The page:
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The Importance of PII and Compliance issues

Published on Dec 10 2021

cybersecurity compliance PII

PII (Personally Identifiable Information) can be defined as data that directly identifies an individual, for example, their name, personal address, social security number, or any other code that can help represent their identity. This information could comprise a mix of gender, race, date of birth, geographic indication, and other similar descriptors. 


Why is it important? 

PII is important and needs to be protected because it could be used to perpetrate fraud or steal someone's identity if it falls into the wrong hands. An impersonator will require different types of information depending on what the cybercriminal is trying to do. For example, some accounts only require an email address to open, while some may also demand your name, address, date of birth, social security number, and other private information. 

These days, it is possible to open an account over the phone or through the internet without visiting the physical location of its service. Unfortunately, this has allowed identity thieves with enough stolen information to open bank accounts or make insurance claims impersonating another person. 


What can you do to protect your customers’ personal Information? 

The easiest and most effective method to safeguard your data is to expose as little of it as possible. Keeping only a small amount of information in a single, highly secure location decreases the chances of it being leaked or manipulated by unauthorized users. This applies to both digitals as well as the physically stored data. 

It is important to note that any time you put sensitive data on a hard drive, thumb drive, or other devices, it leaves a track that may be accessible using simple software. Therefore, physically destroying all expired files and unusable devices is the best measure to ensure the safety of your PII. Electronic destruction services can shred or degauss your gadgets, ensuring that the data stored on them can never be accessed again. 


Introduction to Compliance issues 

compliance issue is a single occurrence in which any responsible team member of an organization or an enterprise violates one or more mandatory processes or procedures 

Consequences of incompliance 

Incompliance can be a significant concern for the company’s CEO and CFOs. It could result in substantial financial penalties and even a possible legal action. Many executives may reason that the cost of non-compliance is cheaper than the expense of bringing technology and data operations into compliance. However, comparing the expense of non-compliance to the cost of getting your company into a regulatory standard of compliance can be eye-opening. 

Apart from fines and penalties, there are many other issues that come with non-compliance; some of them are: 

  • Interference in business 
  • Inefficiency 
  • Loss of revenue 
  • Loss of customers 
  • Fines and penalties 
  • Negative impact on the reputation 


 Most common compliance issues 

compliance PII data

  • Poor execution of industrial standards 

Many businesses suffer from inadequate execution of industry standards in their hurry to attain compliance and get the company back on track. A bare-minimum strategy usually results in immaturity in organizations, making it difficult to create a constant level of compliance.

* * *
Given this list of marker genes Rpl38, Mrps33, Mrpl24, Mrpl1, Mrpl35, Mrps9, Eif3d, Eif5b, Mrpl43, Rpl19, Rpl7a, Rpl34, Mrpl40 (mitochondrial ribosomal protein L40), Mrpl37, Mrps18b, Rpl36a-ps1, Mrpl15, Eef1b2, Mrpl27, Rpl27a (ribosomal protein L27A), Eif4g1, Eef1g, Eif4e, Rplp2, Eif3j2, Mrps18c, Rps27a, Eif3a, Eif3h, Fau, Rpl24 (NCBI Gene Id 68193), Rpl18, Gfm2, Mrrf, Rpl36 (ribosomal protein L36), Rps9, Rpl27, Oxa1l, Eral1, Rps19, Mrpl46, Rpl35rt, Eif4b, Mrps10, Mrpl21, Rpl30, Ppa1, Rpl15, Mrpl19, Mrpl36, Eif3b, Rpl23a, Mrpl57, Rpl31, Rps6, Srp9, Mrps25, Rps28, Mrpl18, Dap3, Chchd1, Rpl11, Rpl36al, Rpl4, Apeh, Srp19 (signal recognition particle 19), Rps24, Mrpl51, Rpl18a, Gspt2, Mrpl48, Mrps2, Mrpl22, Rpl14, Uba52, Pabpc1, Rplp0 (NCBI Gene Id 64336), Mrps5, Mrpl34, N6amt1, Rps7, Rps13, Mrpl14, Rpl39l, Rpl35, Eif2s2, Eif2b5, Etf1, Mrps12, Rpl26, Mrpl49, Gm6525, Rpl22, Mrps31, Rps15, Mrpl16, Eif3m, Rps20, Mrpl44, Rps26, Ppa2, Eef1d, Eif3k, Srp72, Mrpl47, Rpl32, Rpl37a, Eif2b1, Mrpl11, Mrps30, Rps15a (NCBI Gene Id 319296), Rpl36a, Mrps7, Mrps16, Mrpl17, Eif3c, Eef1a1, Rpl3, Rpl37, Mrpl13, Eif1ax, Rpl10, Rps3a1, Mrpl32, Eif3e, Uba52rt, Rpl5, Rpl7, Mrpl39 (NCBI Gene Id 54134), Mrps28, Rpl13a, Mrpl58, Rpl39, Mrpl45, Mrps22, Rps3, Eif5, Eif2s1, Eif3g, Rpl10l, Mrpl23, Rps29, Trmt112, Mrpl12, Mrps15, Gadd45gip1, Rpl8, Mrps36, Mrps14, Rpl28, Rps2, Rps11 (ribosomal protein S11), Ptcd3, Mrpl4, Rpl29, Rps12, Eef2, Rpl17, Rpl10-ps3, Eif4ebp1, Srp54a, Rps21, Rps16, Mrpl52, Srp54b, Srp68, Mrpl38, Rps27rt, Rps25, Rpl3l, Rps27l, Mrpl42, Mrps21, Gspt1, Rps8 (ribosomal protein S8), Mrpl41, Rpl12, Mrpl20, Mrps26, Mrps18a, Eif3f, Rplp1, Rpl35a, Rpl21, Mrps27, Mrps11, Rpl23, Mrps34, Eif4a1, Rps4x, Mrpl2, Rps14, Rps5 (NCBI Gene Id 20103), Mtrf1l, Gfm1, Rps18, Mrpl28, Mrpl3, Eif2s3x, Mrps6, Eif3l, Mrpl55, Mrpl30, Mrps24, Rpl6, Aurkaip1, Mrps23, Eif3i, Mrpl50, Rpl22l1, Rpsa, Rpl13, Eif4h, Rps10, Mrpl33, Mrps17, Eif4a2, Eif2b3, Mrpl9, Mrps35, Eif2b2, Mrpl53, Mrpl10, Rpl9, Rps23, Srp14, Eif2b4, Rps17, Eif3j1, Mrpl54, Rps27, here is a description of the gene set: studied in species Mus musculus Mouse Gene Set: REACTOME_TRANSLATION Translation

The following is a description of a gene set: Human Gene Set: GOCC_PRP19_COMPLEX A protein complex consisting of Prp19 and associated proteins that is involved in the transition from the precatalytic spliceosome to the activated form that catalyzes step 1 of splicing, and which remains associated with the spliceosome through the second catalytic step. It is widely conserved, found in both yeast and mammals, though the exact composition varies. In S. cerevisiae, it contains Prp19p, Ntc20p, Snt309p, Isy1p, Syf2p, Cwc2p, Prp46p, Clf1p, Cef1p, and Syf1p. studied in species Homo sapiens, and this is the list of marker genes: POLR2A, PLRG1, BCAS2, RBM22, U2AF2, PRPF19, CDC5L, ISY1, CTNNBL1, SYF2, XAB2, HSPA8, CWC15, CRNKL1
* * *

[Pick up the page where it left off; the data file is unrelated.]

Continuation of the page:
One strategy to deal with this issue is to analyze your company's compliance requirements. Unnecessarily often, people are making compliance too difficult and time-consuming by generating additional paperwork and procedures or entrusting the job to untrained internal employees. You need a simpler, personalized approach to compliance; maintain the essentials and toss out the elements that are not necessary. 

  • Lack of required technology 

If your organization lacks the technology to counter compliance, you will have problems now and, in the future, when it comes time to renew your certifications. 

The correct technology and its use can assist you in determining whether you are meeting key performance indicators and staying on schedule. Technology can assist you to stay on top of your responsibilities, from monitoring daily operational changes to keeping track of employee compliance. You can even use technology to send compliance reports to board members, directors, regulators, and other stakeholders quickly and easily. 

  • Procrastination and lack of focus 

The main goal of your business is to sell products and services, and because compliance does not appear to have a direct impact on your operations, it tends to get ignored. However, on the other hand, procrastination is a significant compliance issue that can cause severe problems for firms in various industries. 

  • Lack of Versatile personnel 

Compliance has an impact on every department in your company. Every department in your company functions separately from the others in many ways. However, when it comes to compliance, each department is responsible for its own set of rules. Some executives request that each department manage compliance in its own unique method and report back. Reports are complex, and details fall through the cracks due to the lack of homogeneity. 

 > Top 6 Cybersecurity Compliance Frameworks & Regulations


It is important to be aware of how a business secures its personal information and who has the authority to access it. Also, it is very vital for every executive of a company to be aware of the importance and the applicability of compliance in their business. In this case, ignorance will not be bliss. Failure of compliance could result in profoundly serious consequences and could impact on their overall business performance and the company's reputation. 




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